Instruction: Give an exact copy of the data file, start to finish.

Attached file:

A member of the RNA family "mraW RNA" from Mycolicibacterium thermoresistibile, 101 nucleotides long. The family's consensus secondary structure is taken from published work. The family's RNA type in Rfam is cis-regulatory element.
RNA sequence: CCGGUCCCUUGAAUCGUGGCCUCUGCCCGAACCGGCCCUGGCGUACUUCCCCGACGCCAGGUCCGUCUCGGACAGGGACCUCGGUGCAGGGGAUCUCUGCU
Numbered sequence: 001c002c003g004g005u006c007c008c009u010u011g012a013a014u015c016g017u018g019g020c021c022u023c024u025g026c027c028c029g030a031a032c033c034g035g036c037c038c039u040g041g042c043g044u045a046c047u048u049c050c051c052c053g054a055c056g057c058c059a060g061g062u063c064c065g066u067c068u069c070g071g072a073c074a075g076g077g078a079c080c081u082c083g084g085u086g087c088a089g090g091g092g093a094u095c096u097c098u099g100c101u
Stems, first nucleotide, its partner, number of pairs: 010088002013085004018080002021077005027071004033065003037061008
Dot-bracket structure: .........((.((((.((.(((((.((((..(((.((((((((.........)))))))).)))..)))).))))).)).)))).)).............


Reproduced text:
A member of the RNA family "mraW RNA" from Mycolicibacterium thermoresistibile, 101 nucleotides long. The family's consensus secondary structure is taken from published work. The family's RNA type in Rfam is cis-regulatory element.
RNA sequence: CCGGUCCCUUGAAUCGUGGCCUCUGCCCGAACCGGCCCUGGCGUACUUCCCCGACGCCAGGUCCGUCUCGGACAGGGACCUCGGUGCAGGGGAUCUCUGCU
Numbered sequence: 001c002c003g004g005u006c007c008c009u010u011g012a013a014u015c016g017u018g019g020c021c022u023c024u025g026c027c028c029g030a031a032c033c034g035g036c037c038c039u040g041g042c043g044u045a046c047u048u049c050c051c052c053g054a055c056g057c058c059a060g061g062u063c064c065g066u067c068u069c070g071g072a073c074a075g076g077g078a079c080c081u082c083g084g085u086g087c088a089g090g091g092g093a094u095c096u097c098u099g100c101u
Stems, first nucleotide, its partner, number of pairs: 010088002013085004018080002021077005027071004033065003037061008
Dot-bracket structure: .........((.((((.((.(((((.((((..(((.((((((((.........)))))))).)))..)))).))))).)).)))).)).............